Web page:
Prague, May 15 (RFE/RL) -- Next month's presidential elections in Russia are the focus of western press commentary today. Newspapers examine the field of candidates as the race between the two frontrunners, President Boris Yeltsin and Communist leader Gennady Zyuganov, heats up.
David Hoffman, writing in a news analysis in the Washington Post, takes a look at Zyuganov's record, calling him "an unrelenting critic of reform." He says: "By his own words, Mr. Zyuganov is less a traditional Communist and more a Russian nationalist who admires the way Stalin built a formidable world power. His views suggest he would not only turn back Russia's domestic reforms, but would also pose a new challenge to Russia's neighbors, and the West."
Hoffman notes: "Mr. Zyuganov has displayed deep suspicion of Western culture, values and intentions. He has said Russia is in danger of becoming an American 'vassal state' and predicted that the West, and capitalism, will eventually exhaust themselves, allowing Russia to rise again to greatness."
Hoffman argues that the Communist Party's plans are more "far-reaching" than Zyuganov would like to admit to the West: "He has called today's Russia a 'bleeding stump' of a country and pledged to restore Russia 'voluntariliy' to the boundaries of the Soviet Union." And Hoffman sums up: "Ultimately, as Russians lost faith in reform, Mr. Zyuganov was waiting in the right place at the right time to give a voice to their humiliation."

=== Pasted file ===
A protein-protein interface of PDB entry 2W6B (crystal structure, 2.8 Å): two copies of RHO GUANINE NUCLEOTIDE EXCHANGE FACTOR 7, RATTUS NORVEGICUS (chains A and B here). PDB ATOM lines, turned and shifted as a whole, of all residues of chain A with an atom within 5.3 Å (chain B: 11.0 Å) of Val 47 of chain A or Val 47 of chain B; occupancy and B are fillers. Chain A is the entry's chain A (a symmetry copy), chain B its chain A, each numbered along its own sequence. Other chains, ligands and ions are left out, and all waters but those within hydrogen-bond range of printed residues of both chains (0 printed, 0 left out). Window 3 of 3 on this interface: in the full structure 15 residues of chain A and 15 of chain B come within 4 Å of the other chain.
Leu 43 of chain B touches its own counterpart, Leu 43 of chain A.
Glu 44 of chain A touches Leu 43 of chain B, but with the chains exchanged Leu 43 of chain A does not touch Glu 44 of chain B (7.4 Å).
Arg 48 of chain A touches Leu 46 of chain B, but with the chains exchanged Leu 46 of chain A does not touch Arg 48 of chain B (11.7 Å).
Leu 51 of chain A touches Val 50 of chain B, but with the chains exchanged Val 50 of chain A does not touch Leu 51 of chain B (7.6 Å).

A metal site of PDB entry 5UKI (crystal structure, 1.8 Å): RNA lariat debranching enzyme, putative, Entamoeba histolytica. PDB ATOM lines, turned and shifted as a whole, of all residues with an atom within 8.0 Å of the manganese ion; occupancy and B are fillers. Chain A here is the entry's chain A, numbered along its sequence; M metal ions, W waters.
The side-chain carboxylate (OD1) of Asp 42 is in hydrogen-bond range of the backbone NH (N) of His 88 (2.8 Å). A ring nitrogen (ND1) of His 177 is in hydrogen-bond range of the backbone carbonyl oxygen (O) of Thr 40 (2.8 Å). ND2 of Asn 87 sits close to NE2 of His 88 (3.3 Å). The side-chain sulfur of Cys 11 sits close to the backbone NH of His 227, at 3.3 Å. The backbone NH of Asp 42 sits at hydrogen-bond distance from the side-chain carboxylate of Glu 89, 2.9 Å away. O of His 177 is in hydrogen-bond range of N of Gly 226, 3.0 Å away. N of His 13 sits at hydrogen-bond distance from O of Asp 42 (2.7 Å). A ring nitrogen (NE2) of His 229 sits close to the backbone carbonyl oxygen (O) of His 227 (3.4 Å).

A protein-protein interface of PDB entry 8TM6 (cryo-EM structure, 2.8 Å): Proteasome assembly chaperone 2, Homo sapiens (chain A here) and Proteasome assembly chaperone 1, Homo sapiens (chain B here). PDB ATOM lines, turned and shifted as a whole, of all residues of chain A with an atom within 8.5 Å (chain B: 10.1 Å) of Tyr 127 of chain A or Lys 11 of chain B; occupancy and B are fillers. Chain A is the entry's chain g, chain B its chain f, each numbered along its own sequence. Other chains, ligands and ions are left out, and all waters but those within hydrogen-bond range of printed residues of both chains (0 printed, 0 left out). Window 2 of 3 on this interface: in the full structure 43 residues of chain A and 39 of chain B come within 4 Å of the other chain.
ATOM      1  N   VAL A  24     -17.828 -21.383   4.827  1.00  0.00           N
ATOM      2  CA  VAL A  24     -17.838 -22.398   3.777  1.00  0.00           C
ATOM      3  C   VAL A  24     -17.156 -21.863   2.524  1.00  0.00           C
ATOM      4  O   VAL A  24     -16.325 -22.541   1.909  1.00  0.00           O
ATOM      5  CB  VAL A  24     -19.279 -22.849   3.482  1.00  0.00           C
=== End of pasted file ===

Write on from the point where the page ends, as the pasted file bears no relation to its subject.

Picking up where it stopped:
In a news analysis in yesterday's Wall Street Journal, David Satter tries to explain, in his words, "the failure of Russian reformers." He says Zyuganov's popularity poses a "painful" question: "How was it possible in five years for the democratic process in Russia to discredit itself so thoroughly that millions of people are now ready to welcome a new dictatorship?"
Satter dismisses a common theory, that Russia's economic reform has led to widespread impoverishment, and therefore disenchantment, of the electorate. He points out that Russians voted overwhelmingly for Yeltsin's policies in a 1993 referendum, when economic conditions were much worse than they are now.
Satter contends: "It is not because of material hardship imposed by the reform process...but rather because of its underlying moral confusion." He writes: "The leading reformers...have made little effort to establish rule of law. There has been little attempt to assure a fair distribution of the country's property, to create a balance of power between the executive and legislative branch, or to provide police protection for ordinary Russians." Satter concludes: "It is important for both the Russian reformers and for the West to understand that the drive to create a market economy, however necessary it may be in the long run, is not sufficient to give the reform process moral legitimacy."
The British daily, The Independent, carries a news analysis today by Phil Reeves which examines the collapse of what he calls the "democratic bloc." Reeves comments: "With only a month to go before the first round of the presidential elections, efforts by three of the nation's better known candidates to join forces and offer an alternative to Boris Yeltsin, and the Communist leader, Gennady Zyuganov, have collapsed in disarray."
Reeves notes that reformer Grigory Yavlinsky, retired General Alexander Lebed and eye surgeon Svyatoslav Fyodorov "had planned to unite under a banner of a group called the 'Third Force'." Reeves